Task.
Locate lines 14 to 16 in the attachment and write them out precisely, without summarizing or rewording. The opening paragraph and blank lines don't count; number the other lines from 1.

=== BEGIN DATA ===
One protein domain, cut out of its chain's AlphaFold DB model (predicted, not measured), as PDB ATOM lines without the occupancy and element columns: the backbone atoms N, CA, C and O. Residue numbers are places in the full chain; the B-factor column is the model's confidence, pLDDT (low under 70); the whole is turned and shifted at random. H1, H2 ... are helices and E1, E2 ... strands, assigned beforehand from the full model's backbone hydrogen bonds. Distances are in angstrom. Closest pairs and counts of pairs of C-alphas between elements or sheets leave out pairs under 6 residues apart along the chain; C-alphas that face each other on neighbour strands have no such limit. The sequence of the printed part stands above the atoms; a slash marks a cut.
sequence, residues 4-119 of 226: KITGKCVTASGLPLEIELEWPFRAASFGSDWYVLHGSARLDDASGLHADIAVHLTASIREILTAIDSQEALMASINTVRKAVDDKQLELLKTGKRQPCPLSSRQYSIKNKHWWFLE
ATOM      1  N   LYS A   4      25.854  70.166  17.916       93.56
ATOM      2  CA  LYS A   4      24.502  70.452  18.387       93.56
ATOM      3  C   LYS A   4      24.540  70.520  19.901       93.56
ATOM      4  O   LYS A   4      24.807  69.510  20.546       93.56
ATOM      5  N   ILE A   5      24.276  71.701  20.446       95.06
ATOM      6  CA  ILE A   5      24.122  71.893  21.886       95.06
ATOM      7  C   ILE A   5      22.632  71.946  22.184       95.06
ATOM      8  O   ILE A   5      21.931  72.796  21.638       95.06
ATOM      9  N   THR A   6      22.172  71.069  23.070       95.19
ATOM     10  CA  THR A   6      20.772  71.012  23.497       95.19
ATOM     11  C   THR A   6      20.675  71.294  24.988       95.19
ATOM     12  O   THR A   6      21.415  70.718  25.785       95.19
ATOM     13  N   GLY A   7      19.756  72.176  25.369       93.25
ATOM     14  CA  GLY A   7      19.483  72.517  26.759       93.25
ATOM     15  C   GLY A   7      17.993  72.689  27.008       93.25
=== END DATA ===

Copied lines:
ATOM     13  N   GLY A   7      19.756  72.176  25.369       93.25
ATOM     14  CA  GLY A   7      19.483  72.517  26.759       93.25
ATOM     15  C   GLY A   7      17.993  72.689  27.008       93.25